Assessing the Risk of 100-year Freshwater Floods in the Lamprey River Watershed of New Hampshire Resulting from Climate Change and Land Use
The Great Bay National Estuarine Research Reserve, the University of New Hampshire, and Antioch University New England worked to improve information regarding flood risk in the Lamprey River Watershed in New Hampshire. This project developed a methodology for assessing flood risks and, based on future land use and climate change scenarios, provides decision-makers, planners, and the public with products to support land-use decision-making.
The Great Bay Estuary is one of the largest on the Atlantic Coast and is located nearly 10 miles inland. One of the many rivers that drain into the estuary is the Lamprey River, which originates in the Saddleback Mountains and flows 47 miles to its mouth at the estuary. The Lamprey River Watershed drains approximately 212 square miles. The primary towns in the watershed are Candia, Deerfield, Durham, Epping, Lee, Northwood, Nottingham, Newmarket, and Raymond. Major flood events in October 2005, May 2006, April 2007, and March 2010 caused infrastructure damage and habitat degradation. Other stressors to the system include development pressures and climate change impacts, such as sea-level rise, precipitation changes, flooding, erosion, increased storms, and landslides. Development and land-use change combined with climate change effects can affect flood events in both magnitude and frequency.
Researchers from the University of New Hampshire and Geosyntec Consultants developed and refined a methodology for assessing flood risks to the Lamprey River Watershed associated with land use and climate change scenarios.
The initial project was funded by the Cooperative Institute for Coastal and Estuarine Environmental Technology (CICEET); subsequent funding was obtained from the National Sea Grant Law Center and New Hampshire Sea Grant. Scientists assessed flood risks under different urban growth/land use and climate change scenarios (greenhouse gas emissions, sea-level rise, temperature fluctuations, precipitation levels). The main products included municipal-scale maps of the 100-year flood risk boundaries and river discharge at specific locations in the watershed. The project also involved an education component, including fact sheets, videos, and a website where the public, local policymakers, and planners can learn more about 100-year flood events, how climate and land use affect flooding, and what actions can be taken.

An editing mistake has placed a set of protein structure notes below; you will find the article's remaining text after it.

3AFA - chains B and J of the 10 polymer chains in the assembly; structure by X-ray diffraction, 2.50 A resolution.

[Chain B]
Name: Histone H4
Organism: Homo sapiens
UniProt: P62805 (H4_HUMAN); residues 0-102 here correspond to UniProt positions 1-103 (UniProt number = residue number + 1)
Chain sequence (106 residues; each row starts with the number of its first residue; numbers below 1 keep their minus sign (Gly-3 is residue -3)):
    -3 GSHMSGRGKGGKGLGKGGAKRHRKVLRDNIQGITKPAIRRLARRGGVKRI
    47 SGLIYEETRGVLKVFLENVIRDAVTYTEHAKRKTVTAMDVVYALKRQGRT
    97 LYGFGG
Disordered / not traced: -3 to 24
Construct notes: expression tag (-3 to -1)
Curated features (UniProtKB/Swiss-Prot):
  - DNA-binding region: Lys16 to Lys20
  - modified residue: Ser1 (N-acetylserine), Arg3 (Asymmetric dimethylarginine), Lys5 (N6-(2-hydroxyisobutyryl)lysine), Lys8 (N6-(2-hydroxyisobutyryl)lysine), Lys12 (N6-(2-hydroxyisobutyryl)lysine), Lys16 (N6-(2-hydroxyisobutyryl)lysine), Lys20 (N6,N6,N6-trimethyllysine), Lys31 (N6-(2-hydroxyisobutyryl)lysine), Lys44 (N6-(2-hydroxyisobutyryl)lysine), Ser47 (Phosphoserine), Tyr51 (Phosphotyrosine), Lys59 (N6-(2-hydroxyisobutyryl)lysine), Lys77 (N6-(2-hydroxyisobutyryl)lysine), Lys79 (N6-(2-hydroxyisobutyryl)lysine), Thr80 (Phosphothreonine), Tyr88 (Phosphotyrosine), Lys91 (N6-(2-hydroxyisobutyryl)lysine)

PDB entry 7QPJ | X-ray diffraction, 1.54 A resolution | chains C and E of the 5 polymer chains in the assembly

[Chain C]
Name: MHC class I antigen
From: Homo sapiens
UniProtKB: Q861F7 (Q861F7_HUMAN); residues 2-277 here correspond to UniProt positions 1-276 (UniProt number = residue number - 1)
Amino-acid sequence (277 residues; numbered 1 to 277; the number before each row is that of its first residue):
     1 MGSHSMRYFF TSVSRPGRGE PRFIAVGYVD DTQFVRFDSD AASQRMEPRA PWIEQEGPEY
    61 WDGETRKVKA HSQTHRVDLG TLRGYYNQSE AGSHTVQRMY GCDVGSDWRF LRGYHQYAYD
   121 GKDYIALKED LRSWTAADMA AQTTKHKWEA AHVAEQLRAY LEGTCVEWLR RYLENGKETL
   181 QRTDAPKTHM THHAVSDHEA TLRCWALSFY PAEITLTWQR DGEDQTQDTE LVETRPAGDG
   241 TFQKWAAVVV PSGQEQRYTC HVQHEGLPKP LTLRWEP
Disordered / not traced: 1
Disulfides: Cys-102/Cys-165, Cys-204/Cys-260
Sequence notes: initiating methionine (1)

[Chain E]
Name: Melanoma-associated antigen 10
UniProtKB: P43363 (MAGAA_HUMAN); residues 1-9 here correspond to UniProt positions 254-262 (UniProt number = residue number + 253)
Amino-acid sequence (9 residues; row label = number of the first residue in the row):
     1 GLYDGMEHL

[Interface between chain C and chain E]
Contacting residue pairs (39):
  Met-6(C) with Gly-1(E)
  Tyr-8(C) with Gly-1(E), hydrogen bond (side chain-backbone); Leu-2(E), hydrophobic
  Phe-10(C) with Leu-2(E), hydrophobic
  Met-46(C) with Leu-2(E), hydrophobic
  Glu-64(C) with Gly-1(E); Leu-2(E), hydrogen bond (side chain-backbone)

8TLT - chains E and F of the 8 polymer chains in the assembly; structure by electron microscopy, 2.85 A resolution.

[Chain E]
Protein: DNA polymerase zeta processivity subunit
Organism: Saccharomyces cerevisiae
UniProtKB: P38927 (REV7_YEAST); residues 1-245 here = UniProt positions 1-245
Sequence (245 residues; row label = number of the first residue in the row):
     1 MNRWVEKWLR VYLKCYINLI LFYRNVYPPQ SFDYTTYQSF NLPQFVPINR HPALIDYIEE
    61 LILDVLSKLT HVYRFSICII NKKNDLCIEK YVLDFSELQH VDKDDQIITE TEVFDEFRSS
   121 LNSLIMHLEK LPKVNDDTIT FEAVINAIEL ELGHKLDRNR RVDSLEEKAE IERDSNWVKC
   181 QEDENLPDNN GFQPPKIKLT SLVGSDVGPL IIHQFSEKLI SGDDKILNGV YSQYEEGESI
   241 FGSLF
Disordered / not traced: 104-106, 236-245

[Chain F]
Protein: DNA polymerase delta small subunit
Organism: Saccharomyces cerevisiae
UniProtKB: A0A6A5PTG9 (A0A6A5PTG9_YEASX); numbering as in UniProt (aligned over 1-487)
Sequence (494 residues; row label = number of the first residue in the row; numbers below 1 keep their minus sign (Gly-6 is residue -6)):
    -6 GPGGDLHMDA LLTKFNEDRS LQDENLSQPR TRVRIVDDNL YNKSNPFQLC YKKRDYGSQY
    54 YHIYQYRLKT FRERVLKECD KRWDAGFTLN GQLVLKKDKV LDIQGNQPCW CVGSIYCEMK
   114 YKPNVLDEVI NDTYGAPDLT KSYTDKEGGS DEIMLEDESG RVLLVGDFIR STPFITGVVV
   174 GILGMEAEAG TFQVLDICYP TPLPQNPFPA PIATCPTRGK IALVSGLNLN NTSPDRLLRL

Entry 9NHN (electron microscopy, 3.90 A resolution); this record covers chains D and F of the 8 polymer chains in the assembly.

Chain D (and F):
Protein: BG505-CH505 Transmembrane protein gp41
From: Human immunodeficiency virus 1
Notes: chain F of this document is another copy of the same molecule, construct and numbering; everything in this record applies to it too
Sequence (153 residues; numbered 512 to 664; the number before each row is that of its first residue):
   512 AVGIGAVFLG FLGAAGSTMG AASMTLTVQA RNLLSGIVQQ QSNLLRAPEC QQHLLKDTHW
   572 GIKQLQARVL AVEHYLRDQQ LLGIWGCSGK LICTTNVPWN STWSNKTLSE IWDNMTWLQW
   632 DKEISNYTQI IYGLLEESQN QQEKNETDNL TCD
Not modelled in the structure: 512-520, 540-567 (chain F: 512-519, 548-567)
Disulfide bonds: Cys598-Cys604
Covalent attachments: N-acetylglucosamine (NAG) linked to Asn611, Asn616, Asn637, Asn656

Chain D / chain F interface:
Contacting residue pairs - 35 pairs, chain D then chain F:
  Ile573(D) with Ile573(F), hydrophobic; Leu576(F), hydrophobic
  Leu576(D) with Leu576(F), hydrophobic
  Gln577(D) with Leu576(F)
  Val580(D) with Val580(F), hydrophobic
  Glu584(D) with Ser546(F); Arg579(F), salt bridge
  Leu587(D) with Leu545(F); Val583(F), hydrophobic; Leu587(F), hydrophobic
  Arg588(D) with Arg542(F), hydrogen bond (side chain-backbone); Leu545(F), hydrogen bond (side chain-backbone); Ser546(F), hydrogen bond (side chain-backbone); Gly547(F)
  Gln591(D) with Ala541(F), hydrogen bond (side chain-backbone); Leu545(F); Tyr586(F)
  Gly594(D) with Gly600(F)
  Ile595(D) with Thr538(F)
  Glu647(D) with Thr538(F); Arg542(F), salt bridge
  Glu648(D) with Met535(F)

Outcomes and Conclusions
In the Lamprey River Watershed, decision-makers, planners, and the public now have access to new information on the physical and economic impacts of flood risk based on future land use patterns and climate change scenarios.
Gregg, R. M. (2020). Assessing the Risk of 100-year Freshwater Floods in the Lamprey River Watershed of New Hampshire Resulting from Climate Change and Land Use [Case study on a project of the Great Bay National Estuarine Research Reserve, University of New Hampshire, and Antioch University New England]. Product of EcoAdapt's State of Adaptation Program. Retrieved from CAKE: https://www.cakex.org/case-studies/assessing-risk-100-year-freshwater-floods-lamprey-river-watershed-new-hampshire-resulting-climate-change-and-land-use (Last updated July 2020)